The Arches is far from the only major British club to fall foul of drug-related incidents. In December of 2014, police called for a review of London's fabric, after four fatalities at the venue. In a report, Chief Superintendent Steve Deehan said that he would "seriously consider" stripping fabric of its licence in order to "prevent further deaths". While this sanction didn't come immediately, the club was forced to undergo heightened security measures, including drugs dogs and a scanning system at entry. With the prospect of sniffer dogs costing £300 each per night, it was highly likely that imposing the requirements on a full-time basis could have spelled the end for the club. Fabric began an appeal against Islington Council, which, a year later, it announced it had won. Not only was this a huge relief for London's clubbing landscape, but also a concrete indication that the battle to recognise the value of nightlife can be won.
Of course, it shouldn't be argued that club closures all the police's fault. With the exponential popularity of music festivals, it's not such a stretch to see how nightclubs are simply suffering as a result of increased competition. As more and more festivals are established every year, some feel that the nightclub has become far less integral to the social lives of young Britons. With the rise of inner-city, daytime festivals that come with cheaper tickets and more DJs crammed onto the bill, the inclination to spend money on club nights is lessened significantly.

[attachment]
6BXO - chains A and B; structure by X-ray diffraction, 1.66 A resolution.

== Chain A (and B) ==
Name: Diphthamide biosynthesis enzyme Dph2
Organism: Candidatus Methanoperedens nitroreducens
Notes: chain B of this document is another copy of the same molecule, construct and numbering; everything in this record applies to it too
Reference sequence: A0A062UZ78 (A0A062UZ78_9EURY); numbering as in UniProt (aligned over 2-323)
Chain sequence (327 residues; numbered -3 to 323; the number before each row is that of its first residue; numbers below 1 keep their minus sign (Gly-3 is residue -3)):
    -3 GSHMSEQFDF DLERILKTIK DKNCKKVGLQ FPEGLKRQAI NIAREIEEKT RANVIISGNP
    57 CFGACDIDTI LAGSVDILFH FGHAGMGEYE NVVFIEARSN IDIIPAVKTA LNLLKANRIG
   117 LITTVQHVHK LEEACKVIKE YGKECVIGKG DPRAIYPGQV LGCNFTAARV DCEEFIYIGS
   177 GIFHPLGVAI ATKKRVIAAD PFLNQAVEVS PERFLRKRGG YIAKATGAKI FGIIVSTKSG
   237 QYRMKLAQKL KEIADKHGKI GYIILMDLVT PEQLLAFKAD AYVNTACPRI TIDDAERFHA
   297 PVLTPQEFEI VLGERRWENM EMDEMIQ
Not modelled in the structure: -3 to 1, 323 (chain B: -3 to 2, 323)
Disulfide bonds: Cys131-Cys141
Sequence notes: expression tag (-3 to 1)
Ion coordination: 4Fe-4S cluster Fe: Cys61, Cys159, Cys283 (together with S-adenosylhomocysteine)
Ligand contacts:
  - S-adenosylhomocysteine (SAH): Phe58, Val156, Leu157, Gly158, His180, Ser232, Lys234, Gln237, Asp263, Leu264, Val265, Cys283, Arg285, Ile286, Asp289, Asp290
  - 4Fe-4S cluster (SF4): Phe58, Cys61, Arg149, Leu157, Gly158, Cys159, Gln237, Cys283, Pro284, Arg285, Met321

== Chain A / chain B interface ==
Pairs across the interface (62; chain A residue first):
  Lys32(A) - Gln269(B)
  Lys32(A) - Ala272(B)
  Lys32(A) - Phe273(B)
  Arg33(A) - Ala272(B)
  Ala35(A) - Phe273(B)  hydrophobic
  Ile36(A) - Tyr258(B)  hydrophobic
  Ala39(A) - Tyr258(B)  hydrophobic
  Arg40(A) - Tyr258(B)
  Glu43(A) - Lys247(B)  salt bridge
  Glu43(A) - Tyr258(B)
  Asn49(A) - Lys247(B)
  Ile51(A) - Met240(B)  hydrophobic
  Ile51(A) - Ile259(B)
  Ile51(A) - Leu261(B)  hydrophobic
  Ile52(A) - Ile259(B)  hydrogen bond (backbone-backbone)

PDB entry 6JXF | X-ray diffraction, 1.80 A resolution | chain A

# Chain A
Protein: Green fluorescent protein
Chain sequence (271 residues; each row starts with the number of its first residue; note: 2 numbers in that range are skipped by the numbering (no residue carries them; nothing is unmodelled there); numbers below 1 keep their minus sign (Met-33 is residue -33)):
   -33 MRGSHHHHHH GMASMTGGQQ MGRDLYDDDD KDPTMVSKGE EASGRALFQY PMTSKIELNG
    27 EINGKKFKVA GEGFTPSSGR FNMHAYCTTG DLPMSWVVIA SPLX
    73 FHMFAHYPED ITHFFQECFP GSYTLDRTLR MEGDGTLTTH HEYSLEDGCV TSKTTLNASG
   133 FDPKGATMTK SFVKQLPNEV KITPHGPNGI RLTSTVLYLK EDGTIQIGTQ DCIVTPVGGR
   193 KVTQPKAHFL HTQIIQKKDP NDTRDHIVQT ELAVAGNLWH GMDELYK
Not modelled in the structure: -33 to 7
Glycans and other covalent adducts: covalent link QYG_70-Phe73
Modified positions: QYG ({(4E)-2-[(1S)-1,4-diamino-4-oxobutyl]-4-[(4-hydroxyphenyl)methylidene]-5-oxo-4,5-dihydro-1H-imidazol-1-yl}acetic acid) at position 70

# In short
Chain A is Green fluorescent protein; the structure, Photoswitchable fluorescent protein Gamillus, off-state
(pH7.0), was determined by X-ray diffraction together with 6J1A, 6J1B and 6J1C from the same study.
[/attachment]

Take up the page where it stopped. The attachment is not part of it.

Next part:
Alan feels that another contributing factor is the lack of options in the UK beyond 1AM, something that also affects the attractiveness of Britain as a nightlife destination to tourists.
"We've got this mad situation in Britain where we can have 24-hour licences, but hardly anywhere [has them]," Alan says. "It gets to 1'o'clock and all these tourists look at each other and say, 'Where do we go?'" Compared to the rest of Europe, Alan points out, this again puts Britain at something of an unnecessary disadvantage. "People are now voting with their feet to go to places like Berlin, where you can party for the best part of three days."